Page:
Association between severe treatment-related lymphopenia and progression-free survival in patients with newly diagnosed squamous cell head and neck cancer

Head Neck. 2014 Dec;36(12):1747-53. doi: 10.1002/hed.23535. Epub 2014 Apr 15.


Background: Severe treatment-related lymphopenia occurs commonly in many cancers and is associated with early tumor progression. Data are lacking as to whether this occurs in squamous cell head and neck cancer.

Methods: Serial total lymphocyte counts were retrospectively reviewed in patients with newly diagnosed squamous head and neck cancer undergoing chemoradiation and associated with treatment outcomes.

Results: The median baseline total lymphocyte count in 56 patients was 1660 cells/mm(3) , which fell by 73% to 445 cells/mm(3) 2 months after initiating chemoradiation (p < .0001). Human papillomavirus negative (HPV-) patients with a total lymphocyte count <500 cells/mm(3) at 2 months had significantly earlier disease progression than those with higher total lymphocyte counts (hazard ratio [HR], 5.75; p = .045).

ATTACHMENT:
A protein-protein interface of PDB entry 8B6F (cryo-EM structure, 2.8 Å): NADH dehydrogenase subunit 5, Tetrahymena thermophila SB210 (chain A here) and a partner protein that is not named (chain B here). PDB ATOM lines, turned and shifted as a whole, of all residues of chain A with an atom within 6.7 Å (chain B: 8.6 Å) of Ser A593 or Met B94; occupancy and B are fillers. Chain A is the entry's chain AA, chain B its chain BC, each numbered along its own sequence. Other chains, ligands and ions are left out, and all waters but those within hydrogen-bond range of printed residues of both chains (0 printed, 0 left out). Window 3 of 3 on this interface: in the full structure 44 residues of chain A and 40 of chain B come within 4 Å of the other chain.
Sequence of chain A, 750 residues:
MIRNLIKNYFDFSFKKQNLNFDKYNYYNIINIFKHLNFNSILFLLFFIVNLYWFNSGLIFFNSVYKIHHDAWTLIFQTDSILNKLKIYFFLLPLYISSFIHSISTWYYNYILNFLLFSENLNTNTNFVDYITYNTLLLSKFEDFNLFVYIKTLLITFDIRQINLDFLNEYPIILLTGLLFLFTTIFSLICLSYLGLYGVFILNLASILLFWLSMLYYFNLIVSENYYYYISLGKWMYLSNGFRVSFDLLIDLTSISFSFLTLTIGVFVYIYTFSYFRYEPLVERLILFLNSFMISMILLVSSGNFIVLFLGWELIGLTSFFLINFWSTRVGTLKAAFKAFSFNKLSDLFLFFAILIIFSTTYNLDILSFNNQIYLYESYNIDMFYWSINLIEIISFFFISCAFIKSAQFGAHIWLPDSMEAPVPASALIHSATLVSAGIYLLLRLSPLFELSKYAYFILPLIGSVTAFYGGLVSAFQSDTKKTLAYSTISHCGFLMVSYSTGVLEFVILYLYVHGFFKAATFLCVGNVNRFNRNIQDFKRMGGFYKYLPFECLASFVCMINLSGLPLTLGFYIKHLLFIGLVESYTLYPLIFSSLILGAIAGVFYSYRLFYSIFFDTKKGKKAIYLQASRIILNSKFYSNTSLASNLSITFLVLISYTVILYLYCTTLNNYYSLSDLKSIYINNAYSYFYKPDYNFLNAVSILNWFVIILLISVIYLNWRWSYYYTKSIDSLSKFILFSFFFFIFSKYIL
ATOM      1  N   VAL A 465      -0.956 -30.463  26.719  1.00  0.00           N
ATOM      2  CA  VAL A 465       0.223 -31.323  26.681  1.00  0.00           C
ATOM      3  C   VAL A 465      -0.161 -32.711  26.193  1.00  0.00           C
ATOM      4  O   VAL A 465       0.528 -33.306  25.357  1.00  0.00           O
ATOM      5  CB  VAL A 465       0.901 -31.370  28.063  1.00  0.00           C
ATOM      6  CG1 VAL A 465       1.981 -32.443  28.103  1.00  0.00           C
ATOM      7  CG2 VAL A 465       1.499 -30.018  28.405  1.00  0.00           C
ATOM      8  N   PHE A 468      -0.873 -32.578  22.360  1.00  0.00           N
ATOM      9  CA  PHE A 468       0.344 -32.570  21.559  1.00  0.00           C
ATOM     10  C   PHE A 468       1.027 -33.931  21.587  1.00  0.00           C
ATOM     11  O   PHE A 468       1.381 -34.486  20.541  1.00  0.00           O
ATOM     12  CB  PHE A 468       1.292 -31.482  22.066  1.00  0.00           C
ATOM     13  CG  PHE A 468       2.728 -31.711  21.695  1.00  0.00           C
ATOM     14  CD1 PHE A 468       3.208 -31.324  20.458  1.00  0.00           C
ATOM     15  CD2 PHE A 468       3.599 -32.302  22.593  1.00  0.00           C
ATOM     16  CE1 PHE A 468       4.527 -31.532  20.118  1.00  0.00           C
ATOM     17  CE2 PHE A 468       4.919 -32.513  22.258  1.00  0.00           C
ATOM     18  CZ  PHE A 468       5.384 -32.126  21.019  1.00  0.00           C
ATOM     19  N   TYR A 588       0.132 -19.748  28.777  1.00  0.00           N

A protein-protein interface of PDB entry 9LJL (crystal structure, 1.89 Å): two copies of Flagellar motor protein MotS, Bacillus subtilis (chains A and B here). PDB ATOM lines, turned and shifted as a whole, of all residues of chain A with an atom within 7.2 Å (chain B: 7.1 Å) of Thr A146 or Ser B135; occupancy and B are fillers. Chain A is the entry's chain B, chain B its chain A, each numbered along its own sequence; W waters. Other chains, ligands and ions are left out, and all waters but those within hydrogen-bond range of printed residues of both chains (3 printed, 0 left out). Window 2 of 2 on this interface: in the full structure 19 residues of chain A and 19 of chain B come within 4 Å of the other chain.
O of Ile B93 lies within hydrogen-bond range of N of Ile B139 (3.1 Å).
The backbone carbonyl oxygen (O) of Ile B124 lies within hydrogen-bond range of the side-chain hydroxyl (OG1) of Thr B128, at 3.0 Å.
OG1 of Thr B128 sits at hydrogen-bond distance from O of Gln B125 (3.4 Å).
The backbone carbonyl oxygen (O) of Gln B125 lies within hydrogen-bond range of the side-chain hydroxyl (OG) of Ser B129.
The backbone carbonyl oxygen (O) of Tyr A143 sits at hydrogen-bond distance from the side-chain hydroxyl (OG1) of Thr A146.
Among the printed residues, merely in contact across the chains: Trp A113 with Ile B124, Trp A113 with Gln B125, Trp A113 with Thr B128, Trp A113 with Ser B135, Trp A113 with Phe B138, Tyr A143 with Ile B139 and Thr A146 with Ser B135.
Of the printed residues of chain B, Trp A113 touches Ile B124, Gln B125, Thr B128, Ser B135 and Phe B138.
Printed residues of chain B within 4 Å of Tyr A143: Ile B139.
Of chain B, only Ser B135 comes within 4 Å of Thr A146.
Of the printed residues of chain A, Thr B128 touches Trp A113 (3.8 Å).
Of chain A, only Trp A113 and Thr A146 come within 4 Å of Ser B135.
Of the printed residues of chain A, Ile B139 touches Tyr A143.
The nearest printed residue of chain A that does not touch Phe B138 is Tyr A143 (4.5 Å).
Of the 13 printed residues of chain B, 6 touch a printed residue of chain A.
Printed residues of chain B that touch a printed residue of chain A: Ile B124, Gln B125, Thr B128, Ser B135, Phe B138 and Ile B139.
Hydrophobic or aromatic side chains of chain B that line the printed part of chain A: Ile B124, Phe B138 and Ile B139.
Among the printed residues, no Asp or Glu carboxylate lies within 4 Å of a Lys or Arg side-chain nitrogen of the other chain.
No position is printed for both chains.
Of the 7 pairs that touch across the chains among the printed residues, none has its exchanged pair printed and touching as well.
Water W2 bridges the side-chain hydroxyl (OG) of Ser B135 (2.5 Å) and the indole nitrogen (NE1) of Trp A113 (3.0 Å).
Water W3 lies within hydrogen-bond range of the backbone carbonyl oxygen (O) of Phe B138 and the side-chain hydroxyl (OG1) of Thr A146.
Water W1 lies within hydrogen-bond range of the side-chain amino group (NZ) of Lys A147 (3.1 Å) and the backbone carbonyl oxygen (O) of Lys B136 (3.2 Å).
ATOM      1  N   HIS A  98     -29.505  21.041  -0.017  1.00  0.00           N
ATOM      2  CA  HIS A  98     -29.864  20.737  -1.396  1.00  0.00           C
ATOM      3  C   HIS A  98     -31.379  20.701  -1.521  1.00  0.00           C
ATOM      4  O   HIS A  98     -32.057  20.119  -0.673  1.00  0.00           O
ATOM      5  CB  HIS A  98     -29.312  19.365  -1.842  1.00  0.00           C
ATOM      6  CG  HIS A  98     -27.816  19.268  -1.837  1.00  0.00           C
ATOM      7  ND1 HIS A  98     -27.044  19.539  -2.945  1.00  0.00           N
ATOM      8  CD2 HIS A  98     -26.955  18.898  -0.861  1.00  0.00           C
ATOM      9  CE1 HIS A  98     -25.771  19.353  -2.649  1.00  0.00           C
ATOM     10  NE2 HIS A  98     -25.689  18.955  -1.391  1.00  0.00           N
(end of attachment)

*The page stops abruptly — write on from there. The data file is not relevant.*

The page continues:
Conclusion: Baseline total lymphocyte counts were normal, but at 2 months approximately 60% of patients had severe treatment-related lymphopenia regardless of HPV status. Severe treatment-related lymphopenia in HPV- patients is independently associated with earlier disease progression. Prospective studies are needed to confirm these findings, which suggest that immune preservation is important in this cancer.

Keywords: chemotherapy; head and neck squamous cell carcinoma; lymphopenia; radiation; treatment-related toxicities.

MeSH terms

  • Adult
  • Aged
  • Carcinoma, Squamous Cell / blood
  • Carcinoma, Squamous Cell / mortality*
  • Carcinoma, Squamous Cell / therapy*
  • Chemoradiotherapy / adverse effects*
  • Disease-Free Survival
  • Female
  • Head and Neck Neoplasms / blood
  • Head and Neck Neoplasms / mortality*
  • Head and Neck Neoplasms / therapy*
  • Humans
  • Lymphocyte Count
  • Lymphopenia / epidemiology*
  • Male
  • Middle Aged
  • Neoplasm Recurrence, Local / epidemiology*
  • Retrospective Studies
  • Squamous Cell Carcinoma of Head and Neck
  • Survival Rate